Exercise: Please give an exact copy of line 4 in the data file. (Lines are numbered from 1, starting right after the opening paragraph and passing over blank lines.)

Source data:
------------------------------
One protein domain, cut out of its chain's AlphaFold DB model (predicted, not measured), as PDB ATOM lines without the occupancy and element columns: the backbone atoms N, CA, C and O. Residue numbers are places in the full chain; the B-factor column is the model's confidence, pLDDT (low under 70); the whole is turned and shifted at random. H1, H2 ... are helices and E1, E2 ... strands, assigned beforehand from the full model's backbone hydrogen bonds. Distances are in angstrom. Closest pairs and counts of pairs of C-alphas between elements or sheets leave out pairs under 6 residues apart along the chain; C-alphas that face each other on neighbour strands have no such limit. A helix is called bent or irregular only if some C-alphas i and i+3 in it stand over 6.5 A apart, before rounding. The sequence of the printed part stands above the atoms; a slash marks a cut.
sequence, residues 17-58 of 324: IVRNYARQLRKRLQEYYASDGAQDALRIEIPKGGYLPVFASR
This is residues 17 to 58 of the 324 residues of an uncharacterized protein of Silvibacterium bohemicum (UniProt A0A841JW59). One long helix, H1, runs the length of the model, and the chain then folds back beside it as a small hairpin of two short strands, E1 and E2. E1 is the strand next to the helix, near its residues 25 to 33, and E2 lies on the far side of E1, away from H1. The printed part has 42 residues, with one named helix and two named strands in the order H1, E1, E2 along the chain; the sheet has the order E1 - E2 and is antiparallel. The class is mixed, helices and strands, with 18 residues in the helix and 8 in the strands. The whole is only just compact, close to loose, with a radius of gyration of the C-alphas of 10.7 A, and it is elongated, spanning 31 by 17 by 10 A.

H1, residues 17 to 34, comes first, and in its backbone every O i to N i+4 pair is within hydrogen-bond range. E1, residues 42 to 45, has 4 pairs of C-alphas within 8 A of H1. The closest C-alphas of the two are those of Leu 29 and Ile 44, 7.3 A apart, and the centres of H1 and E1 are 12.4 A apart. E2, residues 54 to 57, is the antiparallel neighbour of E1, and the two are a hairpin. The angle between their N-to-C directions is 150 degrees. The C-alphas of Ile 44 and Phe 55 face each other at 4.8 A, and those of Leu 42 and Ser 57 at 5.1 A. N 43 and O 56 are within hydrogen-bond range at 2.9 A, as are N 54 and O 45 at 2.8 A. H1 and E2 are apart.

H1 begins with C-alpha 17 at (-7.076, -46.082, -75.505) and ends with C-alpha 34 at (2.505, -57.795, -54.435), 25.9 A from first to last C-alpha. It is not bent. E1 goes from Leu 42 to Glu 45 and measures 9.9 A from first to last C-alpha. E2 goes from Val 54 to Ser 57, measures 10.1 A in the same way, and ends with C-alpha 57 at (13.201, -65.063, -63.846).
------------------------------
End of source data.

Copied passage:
H1 begins with C-alpha 17 at (-7.076, -46.082, -75.505) and ends with C-alpha 34 at (2.505, -57.795, -54.435), 25.9 A from first to last C-alpha. It is not bent. E1 goes from Leu 42 to Glu 45 and measures 9.9 A from first to last C-alpha. E2 goes from Val 54 to Ser 57, measures 10.1 A in the same way, and ends with C-alpha 57 at (13.201, -65.063, -63.846).